Wednesday, April 18, 2018

My First Acceptance of 2018

It happened!  The dam of rejection has broken.  A horror poem and a flash fiction piece will appear in Lonesome October Lit at different points this year.  Acceptance alone is enough to celebrate, but there is another reason it feels so sweet.

A couple of years ago, I wrote about a painful rejection to a story I wrote.  Afterward, I shelved the story and moved on.  I couldn't submit it again.  It felt tainted, like the worst story ever written by anyone.  How could I even call myself a writer?  

Early this month, I decided to submit my "nasty" story.  The one with the "too practical" writing.  And the editor enjoyed my story.  

Everyone says art is subjective, a saying both frustrating and true.  But comments can influence how artists see their work and (in some instances) themselves.
I'm glad I put my work away for a while instead of trashing it, and hope I can remember my "icky" soon-to-be-published story when I feel like giving up.

Monday, April 16, 2018

Glitter or Gold (a Poem)

Brave lightning bugs on bedroom
Walls beep luminescence like
Miniature uncapped glow sticks flung

Flitting reckless, they stream like
Golden goddess harp strings
Between the checkerboard of night

Feisty fireflies fear not the dark

Saturday, April 7, 2018

Ghost of College Past (and DIY MFA Rekindle)

I lost college over a decade ago.  I went through the year of depression and the slow emergence from the darkness.  During that time, I got married to the love of my eternity and we moved into our apartment; I had huge events and goals to plan for, so it gave me direction amid the rubble of my plans.

After settling into our apartment, I thought I could pick up college again.  I talked about it... what it would take.  But a condition of public housing (the only thing we'll ever be able to afford) is that my husband and I don't attend college.

And then... my complex health decided to turn into a pretzel of insidious tomfoolery.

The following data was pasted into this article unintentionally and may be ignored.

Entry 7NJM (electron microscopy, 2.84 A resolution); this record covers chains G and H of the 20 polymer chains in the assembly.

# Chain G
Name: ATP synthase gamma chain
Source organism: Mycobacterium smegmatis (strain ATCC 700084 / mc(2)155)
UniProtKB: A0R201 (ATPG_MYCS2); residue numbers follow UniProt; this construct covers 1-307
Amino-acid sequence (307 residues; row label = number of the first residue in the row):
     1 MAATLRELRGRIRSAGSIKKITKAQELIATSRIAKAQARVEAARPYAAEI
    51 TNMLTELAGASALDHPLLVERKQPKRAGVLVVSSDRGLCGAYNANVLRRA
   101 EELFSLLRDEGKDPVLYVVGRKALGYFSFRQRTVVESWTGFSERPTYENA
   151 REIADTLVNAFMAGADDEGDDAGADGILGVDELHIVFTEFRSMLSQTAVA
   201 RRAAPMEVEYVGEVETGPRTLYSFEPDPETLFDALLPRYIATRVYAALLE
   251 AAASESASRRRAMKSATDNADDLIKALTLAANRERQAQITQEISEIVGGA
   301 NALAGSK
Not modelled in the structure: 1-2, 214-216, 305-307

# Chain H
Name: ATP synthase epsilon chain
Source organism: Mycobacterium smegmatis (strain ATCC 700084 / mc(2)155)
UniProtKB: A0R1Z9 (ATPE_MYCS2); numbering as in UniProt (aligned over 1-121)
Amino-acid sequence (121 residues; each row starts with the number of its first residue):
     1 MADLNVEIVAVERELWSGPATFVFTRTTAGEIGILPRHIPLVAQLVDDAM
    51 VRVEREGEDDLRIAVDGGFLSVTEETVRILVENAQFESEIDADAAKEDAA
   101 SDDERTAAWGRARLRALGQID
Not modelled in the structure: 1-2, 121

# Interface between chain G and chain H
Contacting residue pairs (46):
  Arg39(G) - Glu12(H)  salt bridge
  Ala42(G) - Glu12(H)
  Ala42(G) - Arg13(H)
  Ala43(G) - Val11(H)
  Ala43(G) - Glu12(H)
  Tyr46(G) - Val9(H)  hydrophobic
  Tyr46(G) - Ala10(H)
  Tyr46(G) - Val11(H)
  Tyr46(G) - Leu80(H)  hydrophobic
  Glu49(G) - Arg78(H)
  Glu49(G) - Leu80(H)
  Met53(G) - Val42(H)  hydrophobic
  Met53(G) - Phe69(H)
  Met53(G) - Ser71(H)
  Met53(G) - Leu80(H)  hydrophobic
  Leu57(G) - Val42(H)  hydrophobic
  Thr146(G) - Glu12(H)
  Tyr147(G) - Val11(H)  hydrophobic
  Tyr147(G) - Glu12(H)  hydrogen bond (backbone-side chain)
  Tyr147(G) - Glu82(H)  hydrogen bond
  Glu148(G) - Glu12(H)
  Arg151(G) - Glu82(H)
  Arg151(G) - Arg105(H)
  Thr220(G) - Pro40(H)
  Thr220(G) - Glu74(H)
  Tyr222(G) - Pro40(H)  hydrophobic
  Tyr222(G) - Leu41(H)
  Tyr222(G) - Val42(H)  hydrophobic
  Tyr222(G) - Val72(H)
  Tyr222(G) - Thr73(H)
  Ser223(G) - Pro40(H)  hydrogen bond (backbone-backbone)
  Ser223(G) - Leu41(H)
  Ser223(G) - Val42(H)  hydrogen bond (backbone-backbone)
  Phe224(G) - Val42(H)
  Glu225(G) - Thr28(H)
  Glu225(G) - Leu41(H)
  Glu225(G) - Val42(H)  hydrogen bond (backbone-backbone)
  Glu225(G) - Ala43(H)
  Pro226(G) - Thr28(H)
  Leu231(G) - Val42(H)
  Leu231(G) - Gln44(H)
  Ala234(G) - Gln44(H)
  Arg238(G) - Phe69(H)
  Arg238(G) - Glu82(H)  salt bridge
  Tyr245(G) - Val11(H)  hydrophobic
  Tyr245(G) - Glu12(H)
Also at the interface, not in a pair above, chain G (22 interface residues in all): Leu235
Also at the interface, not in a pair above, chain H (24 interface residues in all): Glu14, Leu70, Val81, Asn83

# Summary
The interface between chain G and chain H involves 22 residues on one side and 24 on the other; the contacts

From the time I could speak, everyone assumed I'd go to college.  I started school at age three and was considered "bright".  Teachers told me I'd do great things.  My mom would tell me how amazing and smart I was... definitely college-bound.  Relatives said I'd live a life sewing buttons on shirts at Goodwill if I didn't go to college.  I was asked if I wanted to be a useless lump on public assistance my whole life.  Worse things... more pressure from strangers and family alike.  

And I wanted to attend college.  It was my golden ticket to the Wonka Factory of my future.  Everything good and prosperous began with that degree.  I wouldn't make enough money for my medical insurance without it... couldn't afford a $30,000 accessible van without it.  It would help me be a productive citizen.
I still feel like I need college, even though it won't be possible unless I win the lottery.  Maybe it's because I was told I'd be nothing without that piece of paper.  Maybe because I feel like I'm not a legitimate poet without it (which is untrue and poetry wouldn't be my major, anyway).  Perhaps because I'm used to having big, life-changing goals to work towards and now... nothing.

What would I get out of it?  My chronic pain and other disabilities/conditions make a full-time job impossible, so it wouldn't help me that way.  If I want to stare down a big accomplishment, I can reminisce fondly about getting through the hell that was radiation therapy.  If I want a fancy piece of paper, I can print and frame one.  I'm (sadly) not the kind of person to acquire a bunch of friends and contacts, either.
The only real benefit I can take from college is knowledge, but I don't need college to learn.  There is a plethora of resources out there on pretty much every subject imaginable.  There are even some free college-level courses out there, if I feel I need something similar to academic instruction.

Since knowledge seems to be the benefit, I might try another DIY MFA experience.  The last one I did produced mixed results, partly because it's so difficult for me to find my own community.  I just hope it feels like I'm doing something big enough to quiet the "must work on huge goals" section of my brain.

Wednesday, March 28, 2018

My Vocabulary or Yours (Part 4)

I am currently reading The Magicians trilogy and came upon a few words I don't know.  They were interesting, so I thought I'd share.

Enjoy the return of My Vocabulary or Yours.
Persiflage-  Light and slightly contemptuous mockery or banter.

Scintilla-  A tiny trace or spark of a specified quality or feeling.

Fusillade-  A series of shots fired or missiles thrown all at the same time or in quick succession.

Excrescence-   A distinct outgrowth on a human or animal body or on a plant, especially one that is the result of disease or abnormality.

Potentate-  A monarch or ruler, especially an autocratic one.

Sinecure-  A position requiring little or no work but giving the holder status or financial benefit.

Semiotician-  The study of signs and symbols as elements of communicative behavior.

Wednesday, March 14, 2018

Fairy Gardens & Boxes (What to do With Life)